Menorahs lit across the globe as the first night of Hannukah is celebrated
Rabbi Mark Blazer of Temple Beth Ami led a small group of Jews in ushering in the first night of Hannukah on Thursday evening with the traditional lighting of the menorah in front of the Stevenson Ranch fountain, the 20th year there has been a public lighting in the area.
Hannukah, also known as the festival of lights, began at sundown on Thursday and will conclude next Friday at sundown.
Joyce Stein, the president of Temple Beth Ami, said that it’s a special time of year for the Jewish community. She was one of about 20 people to attend Thursday’s ceremony.
“I like that it’s the idea of bringing light into the world,” Stein said, “and not diminishing it but bringing it up and making it a positive experience.”
The story of Hannukah is over 2,200 years old, according to Blazer. It’s a story of two different miracles: the Maccabees fighting to take back the Temple of David from the Syrian Greeks, and the oil to light the temple upon its rededication lasting for eight nights when it was only expected to last for one.
“It’s really two things,” Blazer said. “It’s the miracle of the oil but it’s really the miracle of winning a fight that no one thought they could win.”
The Maccabees were forced to fight for the city of Jerusalem, currently the capital of Israel, in 167 B.C., according to My Jewish Learning, a nonprofit, nondenominational Jewish media organization in North America. Antiochus IV, the Syrian king, wanted to eradicate Jewish culture in the Greek empire.
“The Maccabees — led by the five sons of the priest Mattathias, especially Judah — waged a three-year campaign that culminated in the cleaning and rededication of the Temple,” the My Jewish Learning website reads.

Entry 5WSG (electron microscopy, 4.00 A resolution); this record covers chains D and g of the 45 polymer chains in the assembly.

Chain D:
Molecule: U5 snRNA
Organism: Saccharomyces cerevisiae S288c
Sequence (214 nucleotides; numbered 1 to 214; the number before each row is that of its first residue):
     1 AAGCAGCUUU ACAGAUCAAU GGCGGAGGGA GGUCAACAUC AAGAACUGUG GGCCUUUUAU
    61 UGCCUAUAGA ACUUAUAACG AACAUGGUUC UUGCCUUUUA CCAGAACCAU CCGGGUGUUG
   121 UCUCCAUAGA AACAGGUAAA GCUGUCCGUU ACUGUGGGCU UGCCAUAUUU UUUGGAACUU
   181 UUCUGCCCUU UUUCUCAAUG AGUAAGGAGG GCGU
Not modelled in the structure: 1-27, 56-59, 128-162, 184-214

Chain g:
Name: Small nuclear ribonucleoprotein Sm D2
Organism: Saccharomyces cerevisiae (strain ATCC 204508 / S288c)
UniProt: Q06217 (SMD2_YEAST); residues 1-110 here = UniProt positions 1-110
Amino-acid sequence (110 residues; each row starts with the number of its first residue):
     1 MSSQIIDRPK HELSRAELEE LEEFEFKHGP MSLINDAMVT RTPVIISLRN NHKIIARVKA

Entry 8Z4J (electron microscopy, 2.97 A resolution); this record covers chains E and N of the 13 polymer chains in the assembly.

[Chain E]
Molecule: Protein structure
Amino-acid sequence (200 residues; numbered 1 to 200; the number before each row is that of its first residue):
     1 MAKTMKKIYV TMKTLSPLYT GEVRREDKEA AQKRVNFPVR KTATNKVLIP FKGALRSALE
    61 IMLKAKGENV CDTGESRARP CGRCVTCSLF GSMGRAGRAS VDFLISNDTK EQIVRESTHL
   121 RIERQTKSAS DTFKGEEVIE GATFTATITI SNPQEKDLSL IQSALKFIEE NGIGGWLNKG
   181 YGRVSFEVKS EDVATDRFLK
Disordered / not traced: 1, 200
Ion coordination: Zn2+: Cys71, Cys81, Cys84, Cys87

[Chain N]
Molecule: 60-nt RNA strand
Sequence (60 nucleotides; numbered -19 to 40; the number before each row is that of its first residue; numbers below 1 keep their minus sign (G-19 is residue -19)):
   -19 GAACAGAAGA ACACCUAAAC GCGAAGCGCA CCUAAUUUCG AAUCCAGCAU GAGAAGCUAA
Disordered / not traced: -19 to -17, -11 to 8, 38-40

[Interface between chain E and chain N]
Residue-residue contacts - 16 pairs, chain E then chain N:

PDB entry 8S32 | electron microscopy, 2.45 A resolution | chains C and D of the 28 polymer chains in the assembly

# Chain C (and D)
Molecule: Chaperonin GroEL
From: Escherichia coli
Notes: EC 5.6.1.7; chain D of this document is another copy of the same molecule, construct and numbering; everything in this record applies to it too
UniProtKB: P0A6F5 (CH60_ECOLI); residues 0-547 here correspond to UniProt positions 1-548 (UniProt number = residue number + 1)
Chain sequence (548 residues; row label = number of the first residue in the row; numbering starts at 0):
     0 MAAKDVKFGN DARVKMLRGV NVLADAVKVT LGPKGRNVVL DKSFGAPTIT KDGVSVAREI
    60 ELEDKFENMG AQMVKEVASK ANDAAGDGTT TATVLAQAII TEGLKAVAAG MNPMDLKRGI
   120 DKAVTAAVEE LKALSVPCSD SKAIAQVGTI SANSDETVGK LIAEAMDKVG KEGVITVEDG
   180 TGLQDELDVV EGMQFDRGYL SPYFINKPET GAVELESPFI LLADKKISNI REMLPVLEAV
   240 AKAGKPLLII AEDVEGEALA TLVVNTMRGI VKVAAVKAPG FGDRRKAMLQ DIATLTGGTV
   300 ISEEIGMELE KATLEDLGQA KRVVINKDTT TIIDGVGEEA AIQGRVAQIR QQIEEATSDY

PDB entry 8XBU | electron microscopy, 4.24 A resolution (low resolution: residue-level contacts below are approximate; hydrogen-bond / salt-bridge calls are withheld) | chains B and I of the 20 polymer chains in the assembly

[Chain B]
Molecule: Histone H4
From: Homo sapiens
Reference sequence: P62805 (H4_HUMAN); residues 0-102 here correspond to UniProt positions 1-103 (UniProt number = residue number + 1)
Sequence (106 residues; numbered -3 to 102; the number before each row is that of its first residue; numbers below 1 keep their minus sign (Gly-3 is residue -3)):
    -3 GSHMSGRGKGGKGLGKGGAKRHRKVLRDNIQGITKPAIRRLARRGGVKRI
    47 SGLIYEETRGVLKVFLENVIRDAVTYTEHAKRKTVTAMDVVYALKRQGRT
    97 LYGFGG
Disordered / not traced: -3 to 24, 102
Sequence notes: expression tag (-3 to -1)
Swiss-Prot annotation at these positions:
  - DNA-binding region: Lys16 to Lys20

The holiday has taken on greater significance in modern times as it typically coincides around Christmas time. Hannukah begins on the 25th day of the Jewish month of Kislev. Because the Jewish calendar follows the lunar cycle, rather than the Gregorian calendar, the actual dates that the holiday is celebrated differ from year to year, Blazer said.
This year, Blazer said the public lighting of menorahs is even more meaningful with the Israel-Hamas conflict being waged and instances of antisemitism popping up more frequently across the globe.
“There’s a part of the holiday which is supposed to be the public proclamation of the miracle,” Blazer said. “The miracle of Hanukkah is supposed to be publicly proclaimed, which is why the Hanukkah menorah is supposed to be lit. Now, with people who are a little bit more afraid of displaying it, it is a reminder that, again, what I’m telling people, what I’m teaching people, is we can’t go into hiding with the menorah. The menorah needs to be seen.”
Stein was with her friends, Randy and Vern Miller, at Thursday’s public lighting. Randy said that seeing so many people across the world feeling free to light their menorahs and not be scared to do so gives her a sense of pride.
“It just makes me even more proud to be a Jew and be out in the world and be here,” Randy said. “I’m flying the Israeli flag at my house. I have flags on my car, and I’ve gotten nothing but positives from the Santa Clarita Valley.”
After the lighting of the menorah, the community members joined together in the reciting of the three Hanukkah blessings. Cookies and doughnuts were then passed around for people to snack on.
Latkes, a traditional Hanukkah dish of potatoes and oil, were not present, but sufganiyot, otherwise known as jelly doughnuts, were.
Stein and the Millers all said that Hannukah is a time for family. Randy will be having her daughter’s family over on Saturday to celebrate the holiday.
“We’re gonna do Hanukkah and get together with the family,” Randy said. “It’s a happy time.”
Stein added: “I think family is a big key.”